So, how does this save in taxes?
Okay, math time.
Say your 15-year old daughter works for you doing some basic bookkeeping or helping you navigate your TikTok account. Let's say you give her enough work to pay $20/hour for 10 hours a week, which equates to roughly $800-1,000/month. Let's call it $1,000 a month with a couple extra hours in there. That means $12,000 a year - voila!
If you stop at that, your daughter has made $12,000 in income (assuming she makes no other income) and therefore, the standard deduction wipes out all of the taxable income. In addition, you get to take this payroll expense on your tax return, which reduces your business profit.
Now let's also say that you pay her for other projects like updating your website or making calls for you. You wind up paying $1,530 a month for her to do a variety of services for you. That adds up to $18,360 a year.
Buckle up for this one.
You can deduct NOT ONLY $12,550 in the standard deduction, but an ADDITIIONAL $6,000 if the child also contributes to a traditional Individual Retirement Account (IRA). This means that you can pay the child up to $18,550 in the tax year and have it all be wiped from taxable income.
Keep in mind there is no expectation to always maximize this. If you can, great. It is still beneficial, however, to pay them any sum under the standard deduction to reduce taxable income, even if by a little.
But, what about payroll taxes?
Per the IRS, payments made in wages to a child under 18 are not subject to payroll taxes. This means both the employee and employer share of payroll taxes are waived, and you just need to focus on income tax.
What can you do with the money they earn?
Once the money is shifted to the child, they can contribute to retirement savings, investments or a 529 college savings plan. I happen to love the idea of the 529 because what better way to educate kids about money and then have that whole experience fund higher education itself? Of course, this will depend greatly on whether the child has the desire or the parents encourage attending certain educational institutions. In summary, the money is available to help the child invest in their future.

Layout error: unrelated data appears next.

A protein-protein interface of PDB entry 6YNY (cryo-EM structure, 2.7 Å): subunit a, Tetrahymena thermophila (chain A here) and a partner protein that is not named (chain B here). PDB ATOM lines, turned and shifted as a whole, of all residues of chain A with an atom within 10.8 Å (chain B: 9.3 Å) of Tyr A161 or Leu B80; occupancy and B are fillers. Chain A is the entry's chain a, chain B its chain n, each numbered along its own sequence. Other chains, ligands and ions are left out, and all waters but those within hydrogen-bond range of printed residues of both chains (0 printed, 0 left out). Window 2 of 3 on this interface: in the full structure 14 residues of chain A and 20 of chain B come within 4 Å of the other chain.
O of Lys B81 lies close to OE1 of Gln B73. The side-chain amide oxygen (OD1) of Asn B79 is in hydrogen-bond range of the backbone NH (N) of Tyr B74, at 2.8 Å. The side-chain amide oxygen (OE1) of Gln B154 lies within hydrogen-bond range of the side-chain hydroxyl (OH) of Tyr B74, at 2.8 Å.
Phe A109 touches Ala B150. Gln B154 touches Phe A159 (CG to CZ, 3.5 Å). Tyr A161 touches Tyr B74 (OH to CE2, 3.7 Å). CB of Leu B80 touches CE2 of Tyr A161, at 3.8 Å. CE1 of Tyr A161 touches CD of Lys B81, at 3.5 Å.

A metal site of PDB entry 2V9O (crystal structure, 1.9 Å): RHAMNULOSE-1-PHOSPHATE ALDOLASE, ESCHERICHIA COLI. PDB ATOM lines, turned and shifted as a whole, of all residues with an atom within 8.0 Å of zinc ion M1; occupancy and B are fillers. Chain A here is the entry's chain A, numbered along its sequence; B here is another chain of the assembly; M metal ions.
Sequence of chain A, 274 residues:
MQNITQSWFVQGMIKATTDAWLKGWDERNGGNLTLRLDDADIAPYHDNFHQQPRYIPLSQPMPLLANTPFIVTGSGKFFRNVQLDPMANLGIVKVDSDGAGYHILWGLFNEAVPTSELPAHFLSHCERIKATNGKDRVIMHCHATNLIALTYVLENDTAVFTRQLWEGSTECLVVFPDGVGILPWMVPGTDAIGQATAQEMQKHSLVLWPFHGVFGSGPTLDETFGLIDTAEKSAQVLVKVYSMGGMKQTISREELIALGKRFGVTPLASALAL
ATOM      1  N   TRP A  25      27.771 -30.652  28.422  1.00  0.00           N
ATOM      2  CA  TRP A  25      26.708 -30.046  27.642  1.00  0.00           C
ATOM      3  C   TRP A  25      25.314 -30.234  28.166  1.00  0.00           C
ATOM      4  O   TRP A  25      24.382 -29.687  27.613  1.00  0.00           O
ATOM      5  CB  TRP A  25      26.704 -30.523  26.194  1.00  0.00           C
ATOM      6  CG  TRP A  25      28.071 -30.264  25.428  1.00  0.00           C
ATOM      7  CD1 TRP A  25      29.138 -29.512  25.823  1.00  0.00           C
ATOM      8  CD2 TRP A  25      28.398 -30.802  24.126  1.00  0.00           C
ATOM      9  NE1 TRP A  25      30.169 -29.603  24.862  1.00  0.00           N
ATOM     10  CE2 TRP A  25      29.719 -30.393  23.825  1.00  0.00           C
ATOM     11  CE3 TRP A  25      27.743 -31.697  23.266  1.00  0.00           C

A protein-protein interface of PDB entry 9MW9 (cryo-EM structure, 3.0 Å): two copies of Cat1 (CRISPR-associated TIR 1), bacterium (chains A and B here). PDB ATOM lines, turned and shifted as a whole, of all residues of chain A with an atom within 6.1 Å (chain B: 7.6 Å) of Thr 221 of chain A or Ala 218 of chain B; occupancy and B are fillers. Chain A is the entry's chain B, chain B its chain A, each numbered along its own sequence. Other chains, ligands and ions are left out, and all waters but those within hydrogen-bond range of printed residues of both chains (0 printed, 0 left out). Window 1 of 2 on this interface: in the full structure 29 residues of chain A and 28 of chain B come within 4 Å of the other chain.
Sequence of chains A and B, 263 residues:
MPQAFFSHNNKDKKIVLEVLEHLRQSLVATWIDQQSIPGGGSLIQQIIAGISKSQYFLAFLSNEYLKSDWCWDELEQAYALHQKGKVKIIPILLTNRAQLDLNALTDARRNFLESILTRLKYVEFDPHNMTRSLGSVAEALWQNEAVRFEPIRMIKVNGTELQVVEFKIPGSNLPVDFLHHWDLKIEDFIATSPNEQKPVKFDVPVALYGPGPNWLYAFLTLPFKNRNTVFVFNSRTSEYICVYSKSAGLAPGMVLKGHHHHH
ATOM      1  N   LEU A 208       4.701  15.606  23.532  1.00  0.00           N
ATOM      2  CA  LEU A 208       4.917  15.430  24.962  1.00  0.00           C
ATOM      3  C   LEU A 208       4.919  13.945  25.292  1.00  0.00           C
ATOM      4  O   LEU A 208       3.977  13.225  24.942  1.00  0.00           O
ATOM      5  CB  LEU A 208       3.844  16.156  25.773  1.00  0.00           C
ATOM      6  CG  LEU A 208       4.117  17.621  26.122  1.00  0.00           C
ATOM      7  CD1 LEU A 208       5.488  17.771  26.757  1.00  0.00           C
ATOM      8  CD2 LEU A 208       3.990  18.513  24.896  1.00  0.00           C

I'm ready to do this. What do I need?
First, start with planning. Make sure that this approach is acceptable for the age and skill set of your child and your state labor laws. You will want to sit down and map our what work the child will do, how much they will get paid, etc. You will want to document this in a formal employment agreement between the child and the sole prop/LLC paying them. If you are an S Corp owner, you also want to establish a contract between the S Corp and the sole prop/LLC for the contracted work. Make sure all the relationships are documented and clear. Hire a lawyer to assist with this if needed.
Open your child their own checking account in their name. Make sure the business pays into their checking account when payroll is run, so it does not look like a routine owner's draw into your bank account.
You will also want to enroll in payroll services. We recommend Gusto. You can get set up in minutes and run payroll within a week with the right guidance.
Create a time and work tracking system. Document their hours and what was accomplished. If they have a specific deliverable as part of their work, like a report, save it as well in case it is ever needed for an audit. This could be as simple as a spreadsheet, but Gusto also has an hours tracking feature as well.
Of course, we recommend seeking professional advice when implementing this to ensure this strategy meets your goals and objectives, both in the business and personally. If you are looking for assistance in implementing this and other strategies, book a call with us.